The Books on My Top Shelf

As you can see I have a picture of some books as the new banner for this blog — these are the books on my top shelf (with a couple changes since this photo was taken) — from left to right the titles are:

Darrell L. Bock — Jesus According to Scripture: Restoring the Portrait from the Gospels

John P. Meier — A Marginal Jew, Rethinking the Historical Jesus, Vol. 1:  The Roots of the Problem and the Person

Darrell L. Bock — Studying the Historical Jesus: A Guide to Sources and Methods

Darrell L. Bock — Blasphemy and Exaltation in Judaism: The Charge Against Jesus in Mark 14:53-65

Gerd Luedemann — The Resurrection of Jesus: History, Experience, Theology 

Raymond E. Brown — The Birth of the Messiah: A Commentary on the Infancy Narratives in the Gospels of Matthew and Luke

Raymond E. Brown — The Death of the Messiah, From Gethsemane to the Grave: A Commentary on the Passion Narratives in the Four Gospels, Vol. 1

Raymond E. Brown — The Death of the Messiah, From Gethsemane to the Grave: A Commentary on the Passion Narratives in the Four Gospels, Vol. 2

Larry W. Hurtado — Lord Jesus Christ: Devotion to Jesus in Earliest Christianity

Simon J. Gathercole — The Preexistent Son: Recovering the Christologies of Matthew, Mark, and Luke

Ben Witherington, III — Jesus the Sage: The Pilgrimage of Wisdom

James D.G. Dunn — The Theology of Paul the Apostle

Gordon D. Fee — Pauline Christology: An Exegetical-Theological Study

N.T. Wright — The New Testament and the People of God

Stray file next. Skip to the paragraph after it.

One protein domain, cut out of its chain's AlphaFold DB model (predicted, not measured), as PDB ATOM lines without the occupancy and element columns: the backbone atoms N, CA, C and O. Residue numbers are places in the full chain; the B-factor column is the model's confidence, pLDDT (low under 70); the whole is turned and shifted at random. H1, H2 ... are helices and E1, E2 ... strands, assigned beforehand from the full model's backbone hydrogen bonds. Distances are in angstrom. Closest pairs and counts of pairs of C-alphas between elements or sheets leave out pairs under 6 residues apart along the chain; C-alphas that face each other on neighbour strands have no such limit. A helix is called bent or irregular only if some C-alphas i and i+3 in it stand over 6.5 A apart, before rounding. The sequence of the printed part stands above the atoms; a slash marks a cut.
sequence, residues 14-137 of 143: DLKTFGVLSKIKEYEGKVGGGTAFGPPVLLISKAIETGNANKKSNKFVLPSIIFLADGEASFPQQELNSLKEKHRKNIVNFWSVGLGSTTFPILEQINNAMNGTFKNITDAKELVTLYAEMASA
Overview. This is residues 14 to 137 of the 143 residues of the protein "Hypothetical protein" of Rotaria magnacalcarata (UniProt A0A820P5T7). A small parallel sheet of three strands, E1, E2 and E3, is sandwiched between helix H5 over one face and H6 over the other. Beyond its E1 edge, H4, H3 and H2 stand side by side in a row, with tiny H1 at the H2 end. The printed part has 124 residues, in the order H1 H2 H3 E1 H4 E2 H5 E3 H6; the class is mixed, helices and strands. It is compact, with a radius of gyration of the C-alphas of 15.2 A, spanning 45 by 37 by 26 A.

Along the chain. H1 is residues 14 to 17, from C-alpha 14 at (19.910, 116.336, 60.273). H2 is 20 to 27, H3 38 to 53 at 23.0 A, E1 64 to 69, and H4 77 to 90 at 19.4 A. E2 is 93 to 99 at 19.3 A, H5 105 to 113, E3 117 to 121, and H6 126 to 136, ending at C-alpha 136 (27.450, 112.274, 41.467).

R.P.C. Hanson — Search for the Christian Doctrine of God: The Arian Controversy, 318-381

Rowan Williams — Arius: Heresy and Tradition, 2nd ed.

John Behr — Formation of Christian Theology, Vol. 1: The Way to Nicaea

John Behr — Formation of Christian Theology, Vol. 2: The Nicene Faith, Part 1

John Behr — Formation of Christian Theology, Vol. 2: The Nicene Faith, Part 2

Robert Letham — The Holy Trinity: In Scripture, History, Theology, and Worship

Robert Morey — The Trinity: Evidence and Issues

James R. White — The Forgotten Trinity

I highly recommend every book on that shelf with the exception of the last two.  I found both Morey’s and Whites treatment of the Trinity to be a little too simplistic for my taste — but don’t let that stop anyone who has no knowledge of the doctrine from picking them up — they can certainly act as primers for more in depth studies of the doctrine.

And if you can’t tell, my main areas of interest are the Trinity, Christology, and the Historical Jesus. =)

 books2.jpg

*The aforementioned changes are that Gerd Luedemann’s book on the resurrection has moved and James White’s book on the Trinity has moved.  Taking their places are Gerald O’Collins’ The Tripersonal God: Understanding and Interpreting the Trinity and The Trinity: An Interdisciplinary Symposium on the Trinity by multiple authors.

B”H

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